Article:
Book Review of Storm Front (Dresden Files, Bk 1)

Storm Front  (Dresden Files, Bk 1)
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The first time I heard about Harry Dresden was when someone mentioned a TV series to me called The Dresden Files and lamented that it was canceled after only one season. Networks do that sometimes, cancel shows leaving fans scratching their heads wondering what the heck happened. So I looked it up, watched the episodes that were available in a Dresden-a-thon of sorts and loved it. Then I discovered that the show is actually based on the books and you can guess what happened to my TBR list right after. This year after reading several serious books in rapid succession I was ready for some light-hearted fun and picked up an omnibus of the first three Dresden Files books at the library.
Storm Front is Butcher's debut novel and it shows. It's obvious that in writing it he was testing himself, flexing his writerly muscles, becoming comfortable with the characters and Chicago's clandestine underworld. It isn't perfect but it is so much fun that it's hard to care about perfection. Harry Dresden is a black duster-wearing detective in the tradition of noir mysteries, a scruffy, wise-cracking bachelor, behind on his rent and with no personal life. He is also very old-fashioned, self-deprecating and with a past so painful he would rather not know what a person who looked into his soul would see. Murphy is his only friend, hesitant to believe in the supernatural but wise enough to go in with her eyes open and hire the only guy in the city who actually can help.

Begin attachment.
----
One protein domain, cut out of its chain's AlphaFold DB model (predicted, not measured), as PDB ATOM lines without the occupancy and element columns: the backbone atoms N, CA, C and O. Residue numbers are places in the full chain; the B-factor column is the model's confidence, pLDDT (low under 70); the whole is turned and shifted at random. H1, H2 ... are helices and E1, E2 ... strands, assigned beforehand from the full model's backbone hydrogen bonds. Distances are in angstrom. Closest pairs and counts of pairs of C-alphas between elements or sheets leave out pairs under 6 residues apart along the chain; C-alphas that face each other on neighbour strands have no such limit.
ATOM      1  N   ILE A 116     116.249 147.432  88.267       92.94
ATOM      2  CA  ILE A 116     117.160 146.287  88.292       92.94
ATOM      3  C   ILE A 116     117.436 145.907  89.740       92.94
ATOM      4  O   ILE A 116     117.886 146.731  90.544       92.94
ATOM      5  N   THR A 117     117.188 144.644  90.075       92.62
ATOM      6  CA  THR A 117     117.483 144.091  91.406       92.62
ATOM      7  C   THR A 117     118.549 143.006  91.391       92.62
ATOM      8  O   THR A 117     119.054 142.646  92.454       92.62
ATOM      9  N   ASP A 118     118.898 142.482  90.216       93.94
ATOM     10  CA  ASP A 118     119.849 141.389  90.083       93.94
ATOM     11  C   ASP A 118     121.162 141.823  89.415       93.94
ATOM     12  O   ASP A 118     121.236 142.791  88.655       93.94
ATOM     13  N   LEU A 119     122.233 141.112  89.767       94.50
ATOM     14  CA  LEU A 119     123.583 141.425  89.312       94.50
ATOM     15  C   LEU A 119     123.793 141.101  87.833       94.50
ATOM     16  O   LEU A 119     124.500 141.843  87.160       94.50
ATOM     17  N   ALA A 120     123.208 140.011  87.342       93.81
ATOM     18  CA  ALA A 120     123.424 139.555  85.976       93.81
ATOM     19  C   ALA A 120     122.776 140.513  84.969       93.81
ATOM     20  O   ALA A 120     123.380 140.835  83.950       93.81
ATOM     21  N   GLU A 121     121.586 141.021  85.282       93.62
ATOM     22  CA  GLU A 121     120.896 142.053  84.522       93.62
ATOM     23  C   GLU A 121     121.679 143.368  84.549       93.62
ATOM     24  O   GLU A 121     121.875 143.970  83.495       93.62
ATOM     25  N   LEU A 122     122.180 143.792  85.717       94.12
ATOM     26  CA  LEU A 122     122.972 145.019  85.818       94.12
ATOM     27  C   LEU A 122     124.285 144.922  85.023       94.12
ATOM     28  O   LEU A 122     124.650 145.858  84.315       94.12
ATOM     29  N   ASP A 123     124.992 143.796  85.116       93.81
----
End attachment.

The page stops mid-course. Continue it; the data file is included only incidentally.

In this novel, and its sequels, Butcher combines three of my favorite genres: fantasy, mystery and adventure, add in tremendous imaginativeness and a break-neck pace that doesn't let up and we have a book I couldn't put down. There's also another very important ingredient: this book has heart, most likely because all the good guys know what's worth fighting for and they'll do it every time, and also because amidst all the witty banter and spell-casting there's always a quiet attention to the people involved, understanding of their feelings, hardships and humanity.
One of my other favorite things about the world of Dresden files is how the supernatural is tightly woven into the regular crime underbelly of Chicago: there are competing drug barons who go beyond the regular unsavory means to reach their ends and there's a madam who is on a very special diet and is more two-faced than one would think. Who said that a semi-automatic is all it takes to succeed in shady business?